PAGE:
China wants to follow rules on currency basket: IMFArchive
WASHINGTON: China does not want to bend the rules in its favour to include the yuan in the IMF’s basket of major reserve currencies, the No. 2 official at the IMF said.
Beijing tightly controls the yuan’s movements and has strong capital controls, but it is pushing for increased use of the currency for trade and investment as part of a long-term strategic goal to reduce dependence on the dollar and to raise its global economic clout.
That push has centred on the Special Drawing Rights, a basket that now contains dollars, yen, pounds and euros and serves as the IMF’s main unit of account.
The yuan’s inclusion as the first emerging market currency in the basket would mark another stage in China’s rise as a global economic player. The yuan is the world’s fifth most-used currency for trade.
The IMF, which is due to review the basket’s composition later this year, must deem any new currency “freely usable,” or convertible — seen as a key obstacle for the yuan, also known as the renminbi.
But the Fund also could change its criteria, or have a phased entry for the renminbi after it meets the standards, as some officials have suggested.
“I can tell you that the Chinese have been quite clear in saying that they understand the broad rules that apply, and they wish to qualify under the current criteria,” IMF First Deputy Managing Director David Lipton said in an interview during the spring meetings of the IMF and World Bank in Washington.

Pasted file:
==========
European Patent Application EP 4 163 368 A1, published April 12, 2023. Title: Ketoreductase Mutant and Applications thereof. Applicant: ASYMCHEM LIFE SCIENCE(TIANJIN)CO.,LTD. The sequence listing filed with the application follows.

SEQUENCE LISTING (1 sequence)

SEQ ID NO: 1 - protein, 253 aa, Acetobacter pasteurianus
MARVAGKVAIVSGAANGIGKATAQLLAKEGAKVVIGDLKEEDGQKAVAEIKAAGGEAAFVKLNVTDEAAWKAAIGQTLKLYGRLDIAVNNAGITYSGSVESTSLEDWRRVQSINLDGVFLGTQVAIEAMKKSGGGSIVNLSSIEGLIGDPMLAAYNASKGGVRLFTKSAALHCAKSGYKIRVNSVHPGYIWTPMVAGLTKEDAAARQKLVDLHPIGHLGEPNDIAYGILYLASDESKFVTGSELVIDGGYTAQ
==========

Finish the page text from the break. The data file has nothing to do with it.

“That said, the world changes, and so the specific measurements that you make, of what constitutes ... freely usable ... has to change as life in capital markets changes,” he added.
Chinese economic reform plans, including opening up its capital account and deepening its financial markets, have set Beijing on the path to inclusion in the SDR basket, IMF Managing Director Christine Lagarde said this week.
And China’s central bank governor said Beijing would accelerate reforms to the yuan to push for inclusion in the SDR, including reducing intervention in domestic currency markets, the official Xinhua news agency reported on Saturday.
The IMF’s 24-member board is scheduled to make the final decision on the yuan at a formal meeting. When asked whether it could push the decision to next year, Lipton said that if the IMF agrees to something, “ways can be found.”
“That said, our aim is to have the review this year, and to make a determination,” he said. “And to give the Chinese the opportunity to take steps, if they wish, to qualify for inclusion.”
Published in Dawn, April 19th, 2015
On a mobile phone? Get the Dawn Mobile App: Apple Store | Google Play